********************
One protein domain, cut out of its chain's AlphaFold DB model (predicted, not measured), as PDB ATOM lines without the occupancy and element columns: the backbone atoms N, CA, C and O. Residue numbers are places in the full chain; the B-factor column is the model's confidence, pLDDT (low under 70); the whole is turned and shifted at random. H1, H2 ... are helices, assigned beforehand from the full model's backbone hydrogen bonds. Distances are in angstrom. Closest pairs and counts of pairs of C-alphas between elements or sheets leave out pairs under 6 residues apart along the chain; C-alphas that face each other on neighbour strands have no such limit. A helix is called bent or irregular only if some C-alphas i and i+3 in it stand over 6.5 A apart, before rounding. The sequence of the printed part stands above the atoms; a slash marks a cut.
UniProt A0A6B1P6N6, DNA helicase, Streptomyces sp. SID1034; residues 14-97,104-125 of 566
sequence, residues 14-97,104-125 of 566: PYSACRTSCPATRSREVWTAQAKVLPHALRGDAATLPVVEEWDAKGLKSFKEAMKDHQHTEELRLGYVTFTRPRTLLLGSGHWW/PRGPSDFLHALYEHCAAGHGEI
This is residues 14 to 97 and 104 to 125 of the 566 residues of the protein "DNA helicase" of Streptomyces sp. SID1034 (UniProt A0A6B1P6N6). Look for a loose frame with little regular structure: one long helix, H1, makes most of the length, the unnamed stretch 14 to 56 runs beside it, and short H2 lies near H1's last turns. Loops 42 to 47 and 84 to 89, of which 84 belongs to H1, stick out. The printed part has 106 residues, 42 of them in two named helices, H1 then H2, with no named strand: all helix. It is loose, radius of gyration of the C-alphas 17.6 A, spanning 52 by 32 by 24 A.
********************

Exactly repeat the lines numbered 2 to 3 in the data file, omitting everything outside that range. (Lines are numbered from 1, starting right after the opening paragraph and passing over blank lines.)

sequence, residues 14-97,104-125 of 566: PYSACRTSCPATRSREVWTAQAKVLPHALRGDAATLPVVEEWDAKGLKSFKEAMKDHQHTEELRLGYVTFTRPRTLLLGSGHWW/PRGPSDFLHALYEHCAAGHGEI
This is residues 14 to 97 and 104 to 125 of the 566 residues of the protein "DNA helicase" of Streptomyces sp. SID1034 (UniProt A0A6B1P6N6). Look for a loose frame with little regular structure: one long helix, H1, makes most of the length, the unnamed stretch 14 to 56 runs beside it, and short H2 lies near H1's last turns. Loops 42 to 47 and 84 to 89, of which 84 belongs to H1, stick out. The printed part has 106 residues, 42 of them in two named helices, H1 then H2, with no named strand: all helix. It is loose, radius of gyration of the C-alphas 17.6 A, spanning 52 by 32 by 24 A.